Detainees throw rocks at AFP officers during protest on Christmas Island

PROTESTING asylum seekers on Christmas Island have thrown rocks at Australian Federal Police officers, prompting the use of tear gas for the second time in three days.

Immigration Minister Chris Bowen confirmed last night’s confrontation, but denied reports that ringleaders of previous protests had been flown off the island to Darwin earlier in the day.

“There was a protest. There were rocks thrown at the Australian Federal Police and the AFP used tear gas in response to that,” Mr Bowen said today.

Around 250 detainees were involved in the latest confrontation after they staged a march carrying banners with the word “Freedom”, an Immigration Department spokeswoman said.

She said no AFP officers or staff were hurt, but one detainee was treated for minor breathing difficulties after tear gas was used.

The confrontation follows one early on Monday when AFP officers used gas and “beanbag bullets” after around 300 detainees rioted and damaged fences and doors.

One detainee suffered a suspected broken leg, which prompted Mr Bowen to order an independent inquiry into the riot.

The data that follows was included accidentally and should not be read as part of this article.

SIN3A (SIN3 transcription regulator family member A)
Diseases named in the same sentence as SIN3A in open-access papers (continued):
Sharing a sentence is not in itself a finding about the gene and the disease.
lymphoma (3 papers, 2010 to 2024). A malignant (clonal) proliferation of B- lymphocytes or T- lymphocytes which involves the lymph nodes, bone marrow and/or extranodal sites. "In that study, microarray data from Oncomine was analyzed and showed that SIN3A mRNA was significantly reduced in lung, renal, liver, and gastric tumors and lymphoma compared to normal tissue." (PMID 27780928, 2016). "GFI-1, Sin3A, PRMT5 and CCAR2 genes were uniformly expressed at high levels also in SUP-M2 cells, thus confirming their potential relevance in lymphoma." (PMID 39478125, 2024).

Today, he said that about 100 detainees were flown to a Darwin detention centre yesterday but no protest ringleaders were among them.

“Reports that we’ve moved off troublemakers or people who have been organising the protests on Christmas Island are just not correct,” he told ABC radio.

“We don’t reward people who’ve been involved in organising or rabble rousing.”

Mr Bowen said those flown to Darwin included detainees who had been on the island the longest and people who had been accepted as refugees and were waiting on paperwork.

Others were classed as emotionally vulnerable, including people who did not like the protests and wanted to be moved away, he said.

“Clearly, we do need to reduce the numbers on Christmas Island, clearly we do need to do that as part of our response to this issue,” he said.

Mr Bowen said numbers at the centre were 2500 and falling, compared with more than 3000 detainees on the island in December.

He said protests would not speed up the processing of asylum claims, only slow them down.

“As we have increasing rejection rates of refugee claims, we are going to see this sort of protest action from time to time – people protesting that they’re not being accepted as refugees.”

Following reinforcement in recent days, more than 80 AFP officers are on the island to help the centre’s private operator, Serco, with security.

Mr Bowen said he understood the concerns of people in the town of Northam, east of Perth, where a 1500-bed detention centre was due to open mid-year at a disused army camp.

“We’ll make sure the security at Northam is appropriate,” he said, noting that 50 residents had been signed up as security guards.

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